Raw data download

One of the primary reasons scientists come to BioGPS is to view our reference gene expression data sets in a simple bar chart form. And for the bioinformaticians, we’ve always provided the data sets for download on our BioGPS downloads page. Now, we have one more mechanism for users to access the raw data.

Using the new “Downloads” tab in the gene expression chart plugin, users can now download data on a gene-by-gene basis. This feature is useful for people who just want to plot data from one gene for a publication, and for cases when dominant expression in one tissue obscures variation in other tissues in the bar chart.

We hope you find this feature useful. As always, feedback welcome…


  1. Where can I find more detail on the tumor samples? I can only guess at what tumor types from the graph.

  2. Hi John,

    Sample annotations can be found on our downloads page at http://biogps.gnf.org/downloads/.


  3. Anonymous

    What is the best way to get the mappings between the Affy IDs and Entrez Gene IDs ?

    Further, I found a lot of probes in the platform GNF1H that do not have any mappings to public databases, most of them being "predicted transcript (Celera)". How to put these guys in context without gene or RNA information ?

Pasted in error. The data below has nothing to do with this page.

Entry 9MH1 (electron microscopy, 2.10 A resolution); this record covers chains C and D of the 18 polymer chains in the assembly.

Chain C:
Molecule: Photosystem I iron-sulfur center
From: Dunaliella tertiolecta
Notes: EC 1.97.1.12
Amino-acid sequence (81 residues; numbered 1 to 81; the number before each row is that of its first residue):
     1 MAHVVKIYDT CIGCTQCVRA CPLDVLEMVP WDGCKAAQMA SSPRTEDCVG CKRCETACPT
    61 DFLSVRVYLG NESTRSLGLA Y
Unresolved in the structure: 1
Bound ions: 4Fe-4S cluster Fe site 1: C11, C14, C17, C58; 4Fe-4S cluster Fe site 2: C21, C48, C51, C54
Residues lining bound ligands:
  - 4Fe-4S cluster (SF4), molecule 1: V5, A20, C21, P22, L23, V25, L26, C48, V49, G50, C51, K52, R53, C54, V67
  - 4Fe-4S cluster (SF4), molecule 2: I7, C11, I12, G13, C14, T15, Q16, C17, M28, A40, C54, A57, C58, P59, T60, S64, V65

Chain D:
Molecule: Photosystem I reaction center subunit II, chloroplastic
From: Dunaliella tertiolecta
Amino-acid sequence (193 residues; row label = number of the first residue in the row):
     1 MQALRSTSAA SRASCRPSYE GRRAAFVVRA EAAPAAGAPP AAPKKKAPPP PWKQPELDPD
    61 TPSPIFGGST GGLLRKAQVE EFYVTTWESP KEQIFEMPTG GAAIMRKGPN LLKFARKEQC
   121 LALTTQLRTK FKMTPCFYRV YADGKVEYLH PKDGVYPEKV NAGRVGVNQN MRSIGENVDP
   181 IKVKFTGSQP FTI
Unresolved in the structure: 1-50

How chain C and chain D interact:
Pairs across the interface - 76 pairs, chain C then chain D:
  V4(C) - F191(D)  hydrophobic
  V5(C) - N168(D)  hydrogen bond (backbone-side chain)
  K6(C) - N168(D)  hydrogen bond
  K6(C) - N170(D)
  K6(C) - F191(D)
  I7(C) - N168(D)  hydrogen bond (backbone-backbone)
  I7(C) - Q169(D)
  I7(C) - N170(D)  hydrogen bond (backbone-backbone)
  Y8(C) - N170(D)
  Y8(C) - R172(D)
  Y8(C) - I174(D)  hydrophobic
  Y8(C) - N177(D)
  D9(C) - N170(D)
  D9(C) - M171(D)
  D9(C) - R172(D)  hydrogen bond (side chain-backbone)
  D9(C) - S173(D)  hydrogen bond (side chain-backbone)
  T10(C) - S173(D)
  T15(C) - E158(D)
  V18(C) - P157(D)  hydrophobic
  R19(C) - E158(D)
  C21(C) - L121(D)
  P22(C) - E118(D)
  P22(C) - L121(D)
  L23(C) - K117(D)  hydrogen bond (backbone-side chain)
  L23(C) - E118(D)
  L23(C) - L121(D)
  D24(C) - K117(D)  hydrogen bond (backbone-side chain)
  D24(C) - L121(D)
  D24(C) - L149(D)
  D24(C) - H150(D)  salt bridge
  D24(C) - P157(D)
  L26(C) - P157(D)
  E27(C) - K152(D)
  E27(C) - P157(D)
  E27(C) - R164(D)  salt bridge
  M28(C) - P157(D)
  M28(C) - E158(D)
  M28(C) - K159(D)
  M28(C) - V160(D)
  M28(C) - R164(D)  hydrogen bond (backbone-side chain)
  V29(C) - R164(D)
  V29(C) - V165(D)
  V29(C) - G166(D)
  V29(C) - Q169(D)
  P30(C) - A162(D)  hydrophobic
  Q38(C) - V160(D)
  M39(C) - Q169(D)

Thanks in advance.

  4. Hi Anonymous,

    The best source of mappings is Affymetrix itself. You can download annotation files from their website (e.g., Current NetAffx Annotation Files for U133A). Note that it does require a free NetAffx account…

    As for how to handle the Celera transcripts on our custom-designed GNF1H and GNF1M chips, I'm afraid I don't have a good answer for you. We can't legally disclose the probe sequences (unless you are/were also a Celera customer). The good news is that we've mapped all the probe sets to public sequences whenever possible, and the vast majority of the rest aligns to genomic fluff.


  5. Anonymous

    Hi Andrew,

    Thanks for the response.
    I got the file from http://www.affymetrix.com/Auth/analysis/downloads/na30/ivt/HG-U133A_2.na30.annot.csv.zip

    However, only 132 probe names match the ones found in the data file available in BioGPS.

    I may be missing some important point here and would appreciate some further clarifications…

    Kind regards.

  6. Anonymous

    It is me again Andrew.

    After some more digging I might have found the reason of the problem. The identifiers in the data file available at http://plugins.gnf.org/download/gnf1h-gcrma.zip highly overlap with the file provided by affy. However, the problem comes when I try to compare the identifiers with those in the GEO platform file GPL1074. Since it is from 2004, I guess it is not updated.

    Please let me know if I can use the data file from BioGPS with the affy annotations, without the GNF GEO file.

    Best regards,

  7. Hi Anonymous,

    Hmmm, I'm not exactly sure your question, but let me try to give you more info and you can tell me if anything is still not clear.